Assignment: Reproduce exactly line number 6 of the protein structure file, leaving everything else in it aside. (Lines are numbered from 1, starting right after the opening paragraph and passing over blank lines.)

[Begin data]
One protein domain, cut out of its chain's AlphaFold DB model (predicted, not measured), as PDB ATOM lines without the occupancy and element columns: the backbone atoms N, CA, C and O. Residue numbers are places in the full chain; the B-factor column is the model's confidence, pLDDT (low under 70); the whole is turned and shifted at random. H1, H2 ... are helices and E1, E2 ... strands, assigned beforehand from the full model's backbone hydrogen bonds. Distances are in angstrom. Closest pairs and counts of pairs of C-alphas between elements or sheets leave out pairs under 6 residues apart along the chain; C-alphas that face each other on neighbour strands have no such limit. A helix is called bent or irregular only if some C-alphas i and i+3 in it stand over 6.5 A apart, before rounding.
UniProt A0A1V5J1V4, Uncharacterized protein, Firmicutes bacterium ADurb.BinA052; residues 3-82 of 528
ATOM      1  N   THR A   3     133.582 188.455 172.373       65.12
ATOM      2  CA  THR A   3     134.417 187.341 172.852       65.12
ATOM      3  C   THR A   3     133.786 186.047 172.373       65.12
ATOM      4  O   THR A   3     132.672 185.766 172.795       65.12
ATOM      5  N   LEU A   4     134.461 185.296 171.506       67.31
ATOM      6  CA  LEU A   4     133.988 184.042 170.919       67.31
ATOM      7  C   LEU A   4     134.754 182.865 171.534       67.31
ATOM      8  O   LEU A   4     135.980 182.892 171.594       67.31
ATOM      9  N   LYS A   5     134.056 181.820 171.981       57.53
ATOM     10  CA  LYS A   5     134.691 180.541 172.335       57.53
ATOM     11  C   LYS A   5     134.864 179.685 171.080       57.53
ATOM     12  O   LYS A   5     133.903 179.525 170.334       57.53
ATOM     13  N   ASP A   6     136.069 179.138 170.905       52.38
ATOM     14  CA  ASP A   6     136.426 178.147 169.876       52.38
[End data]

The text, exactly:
ATOM      5  N   LEU A   4     134.461 185.296 171.506       67.31